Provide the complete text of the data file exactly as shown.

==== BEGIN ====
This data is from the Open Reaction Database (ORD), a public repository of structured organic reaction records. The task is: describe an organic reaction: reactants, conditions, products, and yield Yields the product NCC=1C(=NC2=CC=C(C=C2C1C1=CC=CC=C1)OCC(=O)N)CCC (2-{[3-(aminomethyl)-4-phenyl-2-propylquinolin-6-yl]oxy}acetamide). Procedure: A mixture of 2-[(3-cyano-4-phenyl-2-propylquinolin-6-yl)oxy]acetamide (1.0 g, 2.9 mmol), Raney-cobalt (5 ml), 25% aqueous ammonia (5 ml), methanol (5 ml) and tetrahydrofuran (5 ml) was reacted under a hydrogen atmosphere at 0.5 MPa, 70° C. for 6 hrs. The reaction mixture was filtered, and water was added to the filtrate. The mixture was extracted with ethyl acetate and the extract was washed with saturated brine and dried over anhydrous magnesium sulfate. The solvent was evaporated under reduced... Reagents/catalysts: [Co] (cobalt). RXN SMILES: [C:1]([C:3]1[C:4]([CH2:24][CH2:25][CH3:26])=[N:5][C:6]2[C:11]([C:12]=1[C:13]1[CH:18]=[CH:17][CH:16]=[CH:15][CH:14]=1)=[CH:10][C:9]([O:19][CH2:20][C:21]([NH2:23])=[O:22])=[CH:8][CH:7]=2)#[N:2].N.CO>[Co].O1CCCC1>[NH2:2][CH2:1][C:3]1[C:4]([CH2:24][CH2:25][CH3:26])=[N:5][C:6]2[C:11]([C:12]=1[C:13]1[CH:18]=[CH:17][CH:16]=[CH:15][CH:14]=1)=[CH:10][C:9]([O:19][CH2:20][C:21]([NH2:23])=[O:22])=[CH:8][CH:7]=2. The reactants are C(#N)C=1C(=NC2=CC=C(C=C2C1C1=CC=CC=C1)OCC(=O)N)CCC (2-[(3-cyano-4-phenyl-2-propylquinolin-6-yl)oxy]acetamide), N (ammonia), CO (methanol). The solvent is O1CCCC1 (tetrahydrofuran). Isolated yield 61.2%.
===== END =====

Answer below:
This data is from the Open Reaction Database (ORD), a public repository of structured organic reaction records. The task is: describe an organic reaction: reactants, conditions, products, and yield Yields the product NCC=1C(=NC2=CC=C(C=C2C1C1=CC=CC=C1)OCC(=O)N)CCC (2-{[3-(aminomethyl)-4-phenyl-2-propylquinolin-6-yl]oxy}acetamide). Procedure: A mixture of 2-[(3-cyano-4-phenyl-2-propylquinolin-6-yl)oxy]acetamide (1.0 g, 2.9 mmol), Raney-cobalt (5 ml), 25% aqueous ammonia (5 ml), methanol (5 ml) and tetrahydrofuran (5 ml) was reacted under a hydrogen atmosphere at 0.5 MPa, 70° C. for 6 hrs. The reaction mixture was filtered, and water was added to the filtrate. The mixture was extracted with ethyl acetate and the extract was washed with saturated brine and dried over anhydrous magnesium sulfate. The solvent was evaporated under reduced... Reagents/catalysts: [Co] (cobalt). RXN SMILES: [C:1]([C:3]1[C:4]([CH2:24][CH2:25][CH3:26])=[N:5][C:6]2[C:11]([C:12]=1[C:13]1[CH:18]=[CH:17][CH:16]=[CH:15][CH:14]=1)=[CH:10][C:9]([O:19][CH2:20][C:21]([NH2:23])=[O:22])=[CH:8][CH:7]=2)#[N:2].N.CO>[Co].O1CCCC1>[NH2:2][CH2:1][C:3]1[C:4]([CH2:24][CH2:25][CH3:26])=[N:5][C:6]2[C:11]([C:12]=1[C:13]1[CH:18]=[CH:17][CH:16]=[CH:15][CH:14]=1)=[CH:10][C:9]([O:19][CH2:20][C:21]([NH2:23])=[O:22])=[CH:8][CH:7]=2. The reactants are C(#N)C=1C(=NC2=CC=C(C=C2C1C1=CC=CC=C1)OCC(=O)N)CCC (2-[(3-cyano-4-phenyl-2-propylquinolin-6-yl)oxy]acetamide), N (ammonia), CO (methanol). The solvent is O1CCCC1 (tetrahydrofuran). Isolated yield 61.2%.